Teacher-reported prevalence rates for attention-deficit hyperactivity disorder (ADHD) using DSM-IV and DSM-III-R criteria were compared in a middle Tennessee county during the 1993-94 academic year and analysed by subtypes at Vanderbilt University, Nashville, TN. Rating scales for 8258 children were completed by 398 teachers. Prevalence rates were 7.3% for ADHD using DSM-III-R diagnostic criteria; 5.4% for ADHD, inattentive type (AD); 2.4% for hyperactive-impulsive type(HI); and 3.6% for combined type (CT) using DSM-IV criteria. Boys outnumbered girls with a 4:1 ratio for ADHD-HI and 2:1 for ADHD-AD. The number of children meeting criteria for the total of all three DSM-IV subtypes (11.4%) was 57% greater than those with ADHD DSM-III-R criteria. Children with ADHD-CT had the highest rate of comorbid conditions, 55% having ODD, 29% CD, and 29% ANX/DEP. ADHD-AD was associated with much lower rates of ODD and CD than other subtypes. Anxiety or depression rates were highest for ADHD-CT types and lowest with ADHD-HI. Behavioral problems predominate in ADHD-HI types and academic problems predominate in ADHD-AD. The use of DSM-IV in place of DSM-III-R criteria increased the prevalence of the diagnosis of ADHD in this community, and the new subtypes better characterized the heterogeneity of the disorder.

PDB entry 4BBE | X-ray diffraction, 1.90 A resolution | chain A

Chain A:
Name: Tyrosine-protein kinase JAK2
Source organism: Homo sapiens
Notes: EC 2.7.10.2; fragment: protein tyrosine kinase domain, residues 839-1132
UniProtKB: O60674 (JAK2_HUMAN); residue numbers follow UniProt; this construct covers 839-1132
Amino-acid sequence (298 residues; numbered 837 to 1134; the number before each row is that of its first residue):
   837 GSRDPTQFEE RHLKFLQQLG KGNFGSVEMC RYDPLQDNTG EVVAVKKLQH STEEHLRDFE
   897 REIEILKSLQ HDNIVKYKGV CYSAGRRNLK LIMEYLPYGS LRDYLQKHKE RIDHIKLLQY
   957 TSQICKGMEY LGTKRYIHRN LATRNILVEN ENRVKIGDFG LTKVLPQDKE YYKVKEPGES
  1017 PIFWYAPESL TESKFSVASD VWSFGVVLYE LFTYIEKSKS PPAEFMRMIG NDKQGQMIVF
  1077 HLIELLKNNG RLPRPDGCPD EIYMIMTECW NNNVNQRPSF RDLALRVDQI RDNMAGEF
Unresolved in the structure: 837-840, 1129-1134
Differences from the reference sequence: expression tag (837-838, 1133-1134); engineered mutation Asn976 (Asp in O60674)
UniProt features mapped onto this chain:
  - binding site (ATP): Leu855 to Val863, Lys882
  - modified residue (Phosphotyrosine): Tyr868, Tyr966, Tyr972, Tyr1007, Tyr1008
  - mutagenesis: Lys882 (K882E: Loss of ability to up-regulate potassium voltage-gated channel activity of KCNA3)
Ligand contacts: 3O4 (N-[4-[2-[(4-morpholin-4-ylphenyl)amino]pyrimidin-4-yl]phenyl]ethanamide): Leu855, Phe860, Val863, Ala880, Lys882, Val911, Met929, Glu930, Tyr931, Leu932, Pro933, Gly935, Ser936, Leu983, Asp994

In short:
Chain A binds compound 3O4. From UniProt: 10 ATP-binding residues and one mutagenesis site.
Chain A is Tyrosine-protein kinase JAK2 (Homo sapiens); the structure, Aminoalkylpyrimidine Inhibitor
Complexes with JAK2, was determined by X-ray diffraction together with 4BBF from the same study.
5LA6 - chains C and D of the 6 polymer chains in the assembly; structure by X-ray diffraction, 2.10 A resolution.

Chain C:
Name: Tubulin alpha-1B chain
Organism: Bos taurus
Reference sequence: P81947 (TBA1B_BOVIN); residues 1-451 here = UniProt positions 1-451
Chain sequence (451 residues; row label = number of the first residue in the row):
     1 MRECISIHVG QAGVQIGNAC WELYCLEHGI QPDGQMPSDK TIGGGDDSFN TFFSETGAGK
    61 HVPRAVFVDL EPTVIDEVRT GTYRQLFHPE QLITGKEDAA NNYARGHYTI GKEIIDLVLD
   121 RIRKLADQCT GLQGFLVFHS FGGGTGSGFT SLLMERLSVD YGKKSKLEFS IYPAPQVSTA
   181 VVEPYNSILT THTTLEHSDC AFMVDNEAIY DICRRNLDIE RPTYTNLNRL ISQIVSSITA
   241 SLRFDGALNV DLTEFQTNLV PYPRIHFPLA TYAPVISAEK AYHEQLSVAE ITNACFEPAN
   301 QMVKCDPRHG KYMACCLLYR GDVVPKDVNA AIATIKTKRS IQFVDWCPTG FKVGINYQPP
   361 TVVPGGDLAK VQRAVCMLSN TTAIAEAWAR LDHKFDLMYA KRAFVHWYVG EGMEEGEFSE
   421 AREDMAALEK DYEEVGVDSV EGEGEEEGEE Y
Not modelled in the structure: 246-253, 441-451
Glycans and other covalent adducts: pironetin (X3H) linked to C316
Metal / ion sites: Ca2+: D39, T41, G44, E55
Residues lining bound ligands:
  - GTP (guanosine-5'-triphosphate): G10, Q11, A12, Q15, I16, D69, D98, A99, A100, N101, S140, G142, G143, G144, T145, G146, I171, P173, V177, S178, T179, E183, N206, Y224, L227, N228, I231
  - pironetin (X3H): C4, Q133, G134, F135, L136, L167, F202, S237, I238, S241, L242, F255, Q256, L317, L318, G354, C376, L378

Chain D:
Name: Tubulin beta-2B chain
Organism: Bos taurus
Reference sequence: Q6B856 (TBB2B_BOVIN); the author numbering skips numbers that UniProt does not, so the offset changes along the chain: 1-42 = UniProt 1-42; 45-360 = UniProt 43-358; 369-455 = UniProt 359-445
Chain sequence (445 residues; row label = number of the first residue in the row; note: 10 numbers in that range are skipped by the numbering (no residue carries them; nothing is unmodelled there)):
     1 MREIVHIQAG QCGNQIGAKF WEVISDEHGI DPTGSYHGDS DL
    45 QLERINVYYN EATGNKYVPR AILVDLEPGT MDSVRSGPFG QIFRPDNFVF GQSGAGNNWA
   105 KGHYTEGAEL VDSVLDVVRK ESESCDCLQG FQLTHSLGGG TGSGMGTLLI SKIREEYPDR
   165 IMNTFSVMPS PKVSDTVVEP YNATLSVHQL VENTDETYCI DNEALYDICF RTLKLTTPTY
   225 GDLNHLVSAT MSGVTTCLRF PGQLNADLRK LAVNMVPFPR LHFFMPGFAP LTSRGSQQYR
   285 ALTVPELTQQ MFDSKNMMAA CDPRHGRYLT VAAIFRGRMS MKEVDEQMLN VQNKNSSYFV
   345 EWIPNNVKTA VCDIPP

COMMENT. The new diagnostic criteria in DSM-IV which include two new subtypes are likely to increase the prevalence of ADHD when compared to DSM-III-R criteria. The ADHD inattentive subtype (AD) is characteristic of children with predominant academic problems and fewer behavioral complaints, and it occurs more frequently in females than do other subtypes. ADHD hyperactive-impulsive type (HI) is characterized by behavioral problems, with fewer academic problems, and a low rate of anxiety or depression. ADHD combined type (CT) criteria are close to the the original DSM-III ADD with hyperactivity.
Validity of DSM-IV ADHD subtype diagnoses in relation to previous DSM III and DSM-III-R diagnoses. ADHD-AD and ADHD-CT diagnoses corresponded with DSM-III ADD/WO and ADD/H diagnoses, respectively, in a study at the University of Georgia, Athens, GA . For the ADHD-AD, predominantly inattentive type, diagnosis the child must have 6 of 9 inattentive symptoms but less than the specified number of HI symptoms.
These frequent and sometimes premature modifications of the DSM criteria for diagnosis of ADHD are certainly leading to confusion and have prompted a rash of articles and studies attempting to clarify the dilemma.